12 Guard Troops Sent Home from Inauguration Duty After FBI Flagged 'Questionable Behavior'

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U.S. National Guard soldiers stand in formation.
U.S. National Guard soldiers stand in formation to take the special police oath near the Capitol in Washington, D.C., Jan. 17, 2021. (U.S. Army National Guard/Staff Sgt. Devlin Drew)

A day before the inauguration of President-elect Joe Biden, Pentagon officials confirmed that 12 National Guard members have been removed from the Washington, D.C., security effort after they were flagged as part of an FBI vetting process.

Two Guard members were flagged for making "inappropriate comments" and are being sent home, Defense Department spokesman Jonathan Hoffman told reporters at the Pentagon.

"They were both here in Washington, and they are both being sent home," he said.

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It's unclear what caused the other 10 Guard members to be flagged by the FBI, but Hoffman said the reasons were not necessarily related to extremist activity.

"It's a lot of looking back at anything that can potentially flag in a criminal history check, anything that can come up in a civilian database that is being scrubbed by our partners," he explained but refused to go into details about the vetting process. "We are just not taking any chances. Anything flagged, any reason that someone's name is brought to the chain of command, they are being removed from the line. We will ask questions later."

The announcement comes as the Guard presence in D.C. has swelled to 25,000 members, contributed by all 50 states and territories in response to the Jan. 6 storming of the U.S. Capitol.

A week after the riot, law enforcement arrested Virginia Guard Cpl. Jabob Fracker, an infantryman and former Marine, for his role in the attack. Fracker, a Virginia police officer, was the first serving member of the U.S. military to be arrested after the riot, which resulted in the deaths of six people.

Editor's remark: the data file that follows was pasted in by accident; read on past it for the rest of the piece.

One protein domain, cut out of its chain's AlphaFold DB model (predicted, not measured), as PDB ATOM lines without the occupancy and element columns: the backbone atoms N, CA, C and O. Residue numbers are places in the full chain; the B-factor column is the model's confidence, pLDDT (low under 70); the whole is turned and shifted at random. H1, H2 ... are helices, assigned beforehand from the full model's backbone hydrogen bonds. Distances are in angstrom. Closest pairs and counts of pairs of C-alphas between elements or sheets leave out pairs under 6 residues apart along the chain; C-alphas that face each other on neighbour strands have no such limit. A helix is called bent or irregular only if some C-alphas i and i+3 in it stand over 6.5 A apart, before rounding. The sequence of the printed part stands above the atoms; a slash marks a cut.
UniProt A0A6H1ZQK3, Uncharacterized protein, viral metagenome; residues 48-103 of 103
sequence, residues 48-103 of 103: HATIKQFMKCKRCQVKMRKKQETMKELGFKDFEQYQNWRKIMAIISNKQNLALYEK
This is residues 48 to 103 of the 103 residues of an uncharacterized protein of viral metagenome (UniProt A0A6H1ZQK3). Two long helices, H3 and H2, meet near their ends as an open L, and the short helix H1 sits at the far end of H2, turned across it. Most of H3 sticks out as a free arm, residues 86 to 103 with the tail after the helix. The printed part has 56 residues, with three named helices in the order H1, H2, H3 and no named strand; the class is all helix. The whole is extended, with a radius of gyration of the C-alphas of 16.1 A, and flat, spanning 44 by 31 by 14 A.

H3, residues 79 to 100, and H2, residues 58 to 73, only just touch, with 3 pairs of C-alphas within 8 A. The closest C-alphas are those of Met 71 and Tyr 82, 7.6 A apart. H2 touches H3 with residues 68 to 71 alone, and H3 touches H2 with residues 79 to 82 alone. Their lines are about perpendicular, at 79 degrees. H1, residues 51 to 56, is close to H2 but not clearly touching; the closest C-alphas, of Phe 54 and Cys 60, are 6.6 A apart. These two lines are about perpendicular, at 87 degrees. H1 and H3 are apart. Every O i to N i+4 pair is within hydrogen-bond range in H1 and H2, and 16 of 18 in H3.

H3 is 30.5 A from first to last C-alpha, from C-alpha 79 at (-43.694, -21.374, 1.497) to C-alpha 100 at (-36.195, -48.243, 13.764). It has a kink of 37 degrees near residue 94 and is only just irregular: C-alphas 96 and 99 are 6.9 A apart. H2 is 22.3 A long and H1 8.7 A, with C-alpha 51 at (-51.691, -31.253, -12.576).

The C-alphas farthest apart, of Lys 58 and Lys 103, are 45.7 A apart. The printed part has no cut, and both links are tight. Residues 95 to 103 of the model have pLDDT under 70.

"Extremism is not tolerated in any branch of the United States military," Gen. Daniel Hokanson, chief of the National Guard Bureau, told reporters. "I visit with these men and women every night, and they understand the importance of this mission. They are also proven, prepared and proud to do their part to ensure a peaceful and safe inauguration for our 46th commander in chief."

Pentagon officials would not explain what was "inappropriate" about the two Guard members' comments. One was identified by the Guard's chain of command, and the other was named in an anonymous tip, Hokanson said.

"We are a close-knit organization, and we keep an eye on each other," he said. "And if anything doesn't seem right, if we see something, we are going to go ahead and report it."

Hokanson stressed that the Guard decided to pull the members from D.C. out of an "abundance of caution," not because they have been proven guilty of anything.

Hoffman said the Pentagon has no concerns about the professionalism of the Guard force in D.C. "The American people should have confidence in the National Guard," he said.

Sen. Jack Reed, D-R.I., who serves as the ranking member of the Senate Armed Services Committee, said he has confidence in the Guard but supported conducting additional vetting to screen those deploying to D.C.

"Any time you have a mission of this nature, and especially in the wake of horrific political violence the nation was subjected to, you have to have appropriate screening measures in place," Reed said in a statement. "I am grateful to the men and women of the National Guard. These citizen-soldiers come from all across the country and across the political spectrum. Every one of them volunteered, and they all make tremendous sacrifices to keep our country safe.

"Our National Guardsmen and women are a source of great pride, strength, and security," he added. "I have tremendous faith in them and abiding admiration for their service."

-- Matthew Cox can be reached at matthew.cox@military.com.

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